Your Credit Score: What it means
Before deciding on what terms they will offer you a mortgage loan (which they base on their risk), lenders need to discover two things about you: whether you can pay back the loan, and how committed you are to repay the loan. To assess whether you can repay, they look at your income and debt ratio. To assess how willing you are to repay, they use your credit score.
Fair Isaac and Company built the first FICO score to assess creditworthines. We've written a lot more on FICO here.
Your credit score is a direct result of your history of repayment. They don't consider income, savings, down payment amount, or factors like sex ethnicity, national origin or marital status. Fair Isaac invented FICO specifically to exclude demographic factors. "Profiling" was as dirty a word when FICO scores were invented as it is in the present day. Credit scoring was envisioned as a way to take into account only that which was relevant to a borrower's willingness to repay a loan.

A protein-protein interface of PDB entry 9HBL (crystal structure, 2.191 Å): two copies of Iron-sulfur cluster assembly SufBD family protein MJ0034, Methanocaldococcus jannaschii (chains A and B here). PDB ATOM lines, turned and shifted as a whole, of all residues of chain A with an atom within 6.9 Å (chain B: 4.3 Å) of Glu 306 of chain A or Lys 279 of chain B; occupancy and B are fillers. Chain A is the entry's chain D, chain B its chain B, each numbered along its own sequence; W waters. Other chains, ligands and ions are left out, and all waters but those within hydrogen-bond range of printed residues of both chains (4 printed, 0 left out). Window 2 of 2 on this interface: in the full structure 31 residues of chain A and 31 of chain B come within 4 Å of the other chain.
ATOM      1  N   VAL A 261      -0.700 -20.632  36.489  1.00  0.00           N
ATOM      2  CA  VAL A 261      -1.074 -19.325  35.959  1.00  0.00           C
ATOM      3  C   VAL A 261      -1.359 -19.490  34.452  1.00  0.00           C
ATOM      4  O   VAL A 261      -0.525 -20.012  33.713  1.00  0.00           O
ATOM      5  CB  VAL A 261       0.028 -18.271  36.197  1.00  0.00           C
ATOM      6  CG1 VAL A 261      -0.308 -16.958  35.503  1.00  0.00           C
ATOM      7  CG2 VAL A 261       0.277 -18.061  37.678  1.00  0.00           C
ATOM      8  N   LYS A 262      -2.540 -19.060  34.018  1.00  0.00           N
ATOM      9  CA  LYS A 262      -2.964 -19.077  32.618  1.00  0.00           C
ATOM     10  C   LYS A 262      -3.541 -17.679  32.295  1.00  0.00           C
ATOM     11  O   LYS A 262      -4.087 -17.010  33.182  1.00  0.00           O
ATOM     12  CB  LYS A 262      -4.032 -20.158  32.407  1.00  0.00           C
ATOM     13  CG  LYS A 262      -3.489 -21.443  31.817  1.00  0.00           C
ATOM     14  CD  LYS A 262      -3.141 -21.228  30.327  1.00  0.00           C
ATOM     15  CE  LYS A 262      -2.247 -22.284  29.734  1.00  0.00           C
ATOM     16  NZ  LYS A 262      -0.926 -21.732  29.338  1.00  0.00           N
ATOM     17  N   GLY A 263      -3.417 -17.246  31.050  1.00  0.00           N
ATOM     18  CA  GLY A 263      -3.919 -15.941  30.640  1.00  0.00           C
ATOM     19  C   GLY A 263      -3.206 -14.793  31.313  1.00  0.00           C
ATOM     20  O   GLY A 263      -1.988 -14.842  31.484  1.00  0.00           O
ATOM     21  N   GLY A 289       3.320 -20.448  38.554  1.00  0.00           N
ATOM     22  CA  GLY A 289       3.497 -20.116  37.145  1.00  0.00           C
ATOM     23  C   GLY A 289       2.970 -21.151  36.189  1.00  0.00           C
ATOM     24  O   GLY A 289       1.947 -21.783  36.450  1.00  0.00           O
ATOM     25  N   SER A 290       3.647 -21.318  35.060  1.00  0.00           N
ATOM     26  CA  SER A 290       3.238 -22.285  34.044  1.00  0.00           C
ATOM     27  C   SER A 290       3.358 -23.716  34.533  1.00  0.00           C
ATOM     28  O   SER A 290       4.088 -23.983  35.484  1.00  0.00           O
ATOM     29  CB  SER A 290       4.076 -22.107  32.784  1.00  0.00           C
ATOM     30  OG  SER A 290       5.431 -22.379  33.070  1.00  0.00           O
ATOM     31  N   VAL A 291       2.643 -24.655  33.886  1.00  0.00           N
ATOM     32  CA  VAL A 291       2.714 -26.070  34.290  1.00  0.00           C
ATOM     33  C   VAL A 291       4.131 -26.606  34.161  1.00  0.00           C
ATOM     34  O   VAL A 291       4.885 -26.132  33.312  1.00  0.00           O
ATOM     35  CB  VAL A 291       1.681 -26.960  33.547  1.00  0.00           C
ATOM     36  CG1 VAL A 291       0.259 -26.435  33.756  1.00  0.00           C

Your current debt load, past late payments, length of your credit history, and other factors are considered. Your score results from both positive and negative items in your credit report. Late payments count against your score, but a record of paying on time will raise it.
To get a credit score, borrowers must have an active credit account with a payment history of at least six months. This history ensures that there is enough information in your credit to generate an accurate score. Should you not meet the minimum criteria for getting a score, you may need to work on a credit history prior to applying for a mortgage.
Southwest Funding #841 can answer your questions about credit reporting. Call us at (512) 291-6100.